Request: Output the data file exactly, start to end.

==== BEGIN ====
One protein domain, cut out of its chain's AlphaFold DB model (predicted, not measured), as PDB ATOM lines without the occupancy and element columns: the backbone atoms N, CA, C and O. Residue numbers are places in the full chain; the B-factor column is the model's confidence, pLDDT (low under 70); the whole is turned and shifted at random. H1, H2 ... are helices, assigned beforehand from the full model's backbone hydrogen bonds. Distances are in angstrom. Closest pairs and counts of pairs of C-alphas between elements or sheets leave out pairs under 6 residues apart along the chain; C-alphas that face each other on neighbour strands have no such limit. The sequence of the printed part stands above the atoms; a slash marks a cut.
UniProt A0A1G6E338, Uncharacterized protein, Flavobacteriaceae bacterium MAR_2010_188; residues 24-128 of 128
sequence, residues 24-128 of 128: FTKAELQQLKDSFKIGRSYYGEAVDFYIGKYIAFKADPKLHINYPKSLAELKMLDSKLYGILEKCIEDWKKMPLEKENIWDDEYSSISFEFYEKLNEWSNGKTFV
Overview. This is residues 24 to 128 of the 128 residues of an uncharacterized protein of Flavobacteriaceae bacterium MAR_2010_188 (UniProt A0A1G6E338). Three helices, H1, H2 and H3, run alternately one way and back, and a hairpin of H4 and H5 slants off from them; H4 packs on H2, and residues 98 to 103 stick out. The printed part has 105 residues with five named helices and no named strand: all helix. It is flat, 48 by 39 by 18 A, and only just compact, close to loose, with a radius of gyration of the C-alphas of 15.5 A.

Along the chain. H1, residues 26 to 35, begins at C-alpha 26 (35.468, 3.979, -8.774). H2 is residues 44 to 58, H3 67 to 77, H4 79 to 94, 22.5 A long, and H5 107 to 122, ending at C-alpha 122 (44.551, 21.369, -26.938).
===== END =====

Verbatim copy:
One protein domain, cut out of its chain's AlphaFold DB model (predicted, not measured), as PDB ATOM lines without the occupancy and element columns: the backbone atoms N, CA, C and O. Residue numbers are places in the full chain; the B-factor column is the model's confidence, pLDDT (low under 70); the whole is turned and shifted at random. H1, H2 ... are helices, assigned beforehand from the full model's backbone hydrogen bonds. Distances are in angstrom. Closest pairs and counts of pairs of C-alphas between elements or sheets leave out pairs under 6 residues apart along the chain; C-alphas that face each other on neighbour strands have no such limit. The sequence of the printed part stands above the atoms; a slash marks a cut.
UniProt A0A1G6E338, Uncharacterized protein, Flavobacteriaceae bacterium MAR_2010_188; residues 24-128 of 128
sequence, residues 24-128 of 128: FTKAELQQLKDSFKIGRSYYGEAVDFYIGKYIAFKADPKLHINYPKSLAELKMLDSKLYGILEKCIEDWKKMPLEKENIWDDEYSSISFEFYEKLNEWSNGKTFV
Overview. This is residues 24 to 128 of the 128 residues of an uncharacterized protein of Flavobacteriaceae bacterium MAR_2010_188 (UniProt A0A1G6E338). Three helices, H1, H2 and H3, run alternately one way and back, and a hairpin of H4 and H5 slants off from them; H4 packs on H2, and residues 98 to 103 stick out. The printed part has 105 residues with five named helices and no named strand: all helix. It is flat, 48 by 39 by 18 A, and only just compact, close to loose, with a radius of gyration of the C-alphas of 15.5 A.

Along the chain. H1, residues 26 to 35, begins at C-alpha 26 (35.468, 3.979, -8.774). H2 is residues 44 to 58, H3 67 to 77, H4 79 to 94, 22.5 A long, and H5 107 to 122, ending at C-alpha 122 (44.551, 21.369, -26.938).